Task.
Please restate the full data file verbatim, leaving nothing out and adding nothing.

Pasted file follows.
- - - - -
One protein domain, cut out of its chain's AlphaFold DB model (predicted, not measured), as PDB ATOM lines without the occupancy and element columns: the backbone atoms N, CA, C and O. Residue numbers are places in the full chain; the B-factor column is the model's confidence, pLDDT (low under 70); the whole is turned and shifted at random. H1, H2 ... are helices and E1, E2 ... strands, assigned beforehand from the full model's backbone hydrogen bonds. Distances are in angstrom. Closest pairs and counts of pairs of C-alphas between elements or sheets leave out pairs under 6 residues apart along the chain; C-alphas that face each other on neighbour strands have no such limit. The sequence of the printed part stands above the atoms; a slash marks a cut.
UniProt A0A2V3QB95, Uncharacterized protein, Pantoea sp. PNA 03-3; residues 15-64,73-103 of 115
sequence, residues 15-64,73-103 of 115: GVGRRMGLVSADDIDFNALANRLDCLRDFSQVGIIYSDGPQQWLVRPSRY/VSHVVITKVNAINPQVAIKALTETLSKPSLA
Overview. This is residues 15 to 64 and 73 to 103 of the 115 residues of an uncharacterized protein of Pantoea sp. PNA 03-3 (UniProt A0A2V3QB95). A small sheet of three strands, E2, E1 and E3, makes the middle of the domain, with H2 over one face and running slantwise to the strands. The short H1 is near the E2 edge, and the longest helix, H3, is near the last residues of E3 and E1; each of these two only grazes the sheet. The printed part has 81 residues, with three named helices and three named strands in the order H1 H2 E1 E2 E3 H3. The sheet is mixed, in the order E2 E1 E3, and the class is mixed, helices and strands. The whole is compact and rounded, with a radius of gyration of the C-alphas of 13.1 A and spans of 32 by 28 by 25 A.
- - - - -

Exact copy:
One protein domain, cut out of its chain's AlphaFold DB model (predicted, not measured), as PDB ATOM lines without the occupancy and element columns: the backbone atoms N, CA, C and O. Residue numbers are places in the full chain; the B-factor column is the model's confidence, pLDDT (low under 70); the whole is turned and shifted at random. H1, H2 ... are helices and E1, E2 ... strands, assigned beforehand from the full model's backbone hydrogen bonds. Distances are in angstrom. Closest pairs and counts of pairs of C-alphas between elements or sheets leave out pairs under 6 residues apart along the chain; C-alphas that face each other on neighbour strands have no such limit. The sequence of the printed part stands above the atoms; a slash marks a cut.
UniProt A0A2V3QB95, Uncharacterized protein, Pantoea sp. PNA 03-3; residues 15-64,73-103 of 115
sequence, residues 15-64,73-103 of 115: GVGRRMGLVSADDIDFNALANRLDCLRDFSQVGIIYSDGPQQWLVRPSRY/VSHVVITKVNAINPQVAIKALTETLSKPSLA
Overview. This is residues 15 to 64 and 73 to 103 of the 115 residues of an uncharacterized protein of Pantoea sp. PNA 03-3 (UniProt A0A2V3QB95). A small sheet of three strands, E2, E1 and E3, makes the middle of the domain, with H2 over one face and running slantwise to the strands. The short H1 is near the E2 edge, and the longest helix, H3, is near the last residues of E3 and E1; each of these two only grazes the sheet. The printed part has 81 residues, with three named helices and three named strands in the order H1 H2 E1 E2 E3 H3. The sheet is mixed, in the order E2 E1 E3, and the class is mixed, helices and strands. The whole is compact and rounded, with a radius of gyration of the C-alphas of 13.1 A and spans of 32 by 28 by 25 A.